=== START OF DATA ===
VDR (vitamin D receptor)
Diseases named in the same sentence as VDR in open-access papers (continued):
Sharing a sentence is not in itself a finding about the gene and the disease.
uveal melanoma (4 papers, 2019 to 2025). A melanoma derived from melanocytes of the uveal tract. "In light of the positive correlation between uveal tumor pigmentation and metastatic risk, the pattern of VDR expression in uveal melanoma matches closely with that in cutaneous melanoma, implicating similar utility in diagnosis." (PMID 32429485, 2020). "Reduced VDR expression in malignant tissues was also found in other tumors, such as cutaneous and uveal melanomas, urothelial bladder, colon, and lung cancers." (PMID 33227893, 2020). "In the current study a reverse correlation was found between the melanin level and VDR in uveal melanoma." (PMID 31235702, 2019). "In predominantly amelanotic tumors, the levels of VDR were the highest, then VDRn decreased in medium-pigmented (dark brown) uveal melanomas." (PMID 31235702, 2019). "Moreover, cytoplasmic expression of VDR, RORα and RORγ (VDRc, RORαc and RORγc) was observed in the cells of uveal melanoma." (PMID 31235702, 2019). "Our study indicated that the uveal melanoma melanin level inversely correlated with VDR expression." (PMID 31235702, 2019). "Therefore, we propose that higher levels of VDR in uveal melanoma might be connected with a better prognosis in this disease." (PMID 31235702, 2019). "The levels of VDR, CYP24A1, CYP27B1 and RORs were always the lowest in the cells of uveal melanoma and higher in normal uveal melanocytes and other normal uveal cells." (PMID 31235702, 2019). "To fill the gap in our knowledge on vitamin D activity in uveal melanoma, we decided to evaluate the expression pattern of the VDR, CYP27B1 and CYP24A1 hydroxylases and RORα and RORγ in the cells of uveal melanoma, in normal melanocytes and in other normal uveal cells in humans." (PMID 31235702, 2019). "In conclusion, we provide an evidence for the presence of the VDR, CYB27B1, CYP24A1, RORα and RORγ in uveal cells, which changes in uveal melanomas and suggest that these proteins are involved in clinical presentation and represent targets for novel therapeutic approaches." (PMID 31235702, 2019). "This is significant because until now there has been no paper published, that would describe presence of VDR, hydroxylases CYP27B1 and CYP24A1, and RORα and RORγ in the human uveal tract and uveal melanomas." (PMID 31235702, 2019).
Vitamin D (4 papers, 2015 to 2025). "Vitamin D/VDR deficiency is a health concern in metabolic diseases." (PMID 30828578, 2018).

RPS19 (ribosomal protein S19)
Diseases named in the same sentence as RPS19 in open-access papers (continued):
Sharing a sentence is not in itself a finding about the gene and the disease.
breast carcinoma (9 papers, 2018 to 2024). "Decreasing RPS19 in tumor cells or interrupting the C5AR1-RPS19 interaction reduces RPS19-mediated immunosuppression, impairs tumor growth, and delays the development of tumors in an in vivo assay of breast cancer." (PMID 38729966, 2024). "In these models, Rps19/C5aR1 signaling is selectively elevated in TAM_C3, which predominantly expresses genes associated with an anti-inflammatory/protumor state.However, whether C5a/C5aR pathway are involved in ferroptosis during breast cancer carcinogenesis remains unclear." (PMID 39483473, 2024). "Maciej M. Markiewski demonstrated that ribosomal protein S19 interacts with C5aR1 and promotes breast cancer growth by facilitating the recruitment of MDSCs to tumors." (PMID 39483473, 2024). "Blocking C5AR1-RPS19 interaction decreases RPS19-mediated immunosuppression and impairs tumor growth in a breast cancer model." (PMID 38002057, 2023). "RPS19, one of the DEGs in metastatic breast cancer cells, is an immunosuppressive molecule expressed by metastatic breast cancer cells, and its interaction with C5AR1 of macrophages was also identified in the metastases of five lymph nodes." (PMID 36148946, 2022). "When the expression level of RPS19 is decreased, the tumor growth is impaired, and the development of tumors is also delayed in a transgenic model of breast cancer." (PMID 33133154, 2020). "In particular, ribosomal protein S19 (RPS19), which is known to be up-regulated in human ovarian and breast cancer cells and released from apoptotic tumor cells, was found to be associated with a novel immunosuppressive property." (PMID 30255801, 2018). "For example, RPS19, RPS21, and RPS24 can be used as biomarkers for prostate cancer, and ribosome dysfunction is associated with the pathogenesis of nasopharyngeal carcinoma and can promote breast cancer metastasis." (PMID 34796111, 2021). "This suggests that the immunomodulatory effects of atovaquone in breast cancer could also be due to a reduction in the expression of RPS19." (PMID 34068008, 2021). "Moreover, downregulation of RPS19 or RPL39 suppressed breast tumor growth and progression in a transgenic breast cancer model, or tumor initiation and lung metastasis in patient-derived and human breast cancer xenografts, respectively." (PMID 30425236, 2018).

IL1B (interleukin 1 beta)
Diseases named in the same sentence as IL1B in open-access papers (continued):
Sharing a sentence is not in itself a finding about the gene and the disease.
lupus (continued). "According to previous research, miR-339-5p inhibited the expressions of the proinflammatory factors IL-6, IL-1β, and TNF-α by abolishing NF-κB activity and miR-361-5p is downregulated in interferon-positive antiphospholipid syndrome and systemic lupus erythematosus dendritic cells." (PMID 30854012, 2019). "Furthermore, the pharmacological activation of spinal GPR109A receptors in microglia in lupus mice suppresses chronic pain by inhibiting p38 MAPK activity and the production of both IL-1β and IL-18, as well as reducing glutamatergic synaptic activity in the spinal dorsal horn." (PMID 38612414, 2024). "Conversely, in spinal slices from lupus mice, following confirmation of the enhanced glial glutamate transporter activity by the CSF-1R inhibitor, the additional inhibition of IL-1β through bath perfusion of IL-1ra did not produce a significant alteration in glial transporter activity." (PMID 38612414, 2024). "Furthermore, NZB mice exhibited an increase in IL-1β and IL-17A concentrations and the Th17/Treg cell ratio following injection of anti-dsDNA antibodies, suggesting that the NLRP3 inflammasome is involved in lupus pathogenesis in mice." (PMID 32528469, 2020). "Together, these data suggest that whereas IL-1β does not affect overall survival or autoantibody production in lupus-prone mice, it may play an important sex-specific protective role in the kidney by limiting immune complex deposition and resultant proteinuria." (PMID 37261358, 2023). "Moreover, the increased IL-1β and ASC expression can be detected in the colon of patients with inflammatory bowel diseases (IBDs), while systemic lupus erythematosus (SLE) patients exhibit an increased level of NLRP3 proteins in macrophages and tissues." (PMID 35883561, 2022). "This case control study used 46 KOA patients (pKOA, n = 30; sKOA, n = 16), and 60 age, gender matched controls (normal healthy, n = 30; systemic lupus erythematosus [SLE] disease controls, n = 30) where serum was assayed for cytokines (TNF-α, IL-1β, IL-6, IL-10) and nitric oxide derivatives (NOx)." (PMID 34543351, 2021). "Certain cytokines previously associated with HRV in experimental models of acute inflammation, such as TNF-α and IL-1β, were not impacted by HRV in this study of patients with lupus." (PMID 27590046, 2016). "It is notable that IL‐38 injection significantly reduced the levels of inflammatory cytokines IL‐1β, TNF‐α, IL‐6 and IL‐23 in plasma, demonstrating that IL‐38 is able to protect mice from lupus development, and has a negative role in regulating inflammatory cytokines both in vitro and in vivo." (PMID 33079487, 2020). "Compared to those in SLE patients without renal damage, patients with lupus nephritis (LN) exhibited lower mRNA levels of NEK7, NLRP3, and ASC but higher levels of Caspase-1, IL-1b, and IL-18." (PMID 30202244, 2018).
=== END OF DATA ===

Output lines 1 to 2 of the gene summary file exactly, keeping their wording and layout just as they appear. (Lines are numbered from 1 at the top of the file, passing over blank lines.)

VDR (vitamin D receptor)
Diseases named in the same sentence as VDR in open-access papers (continued):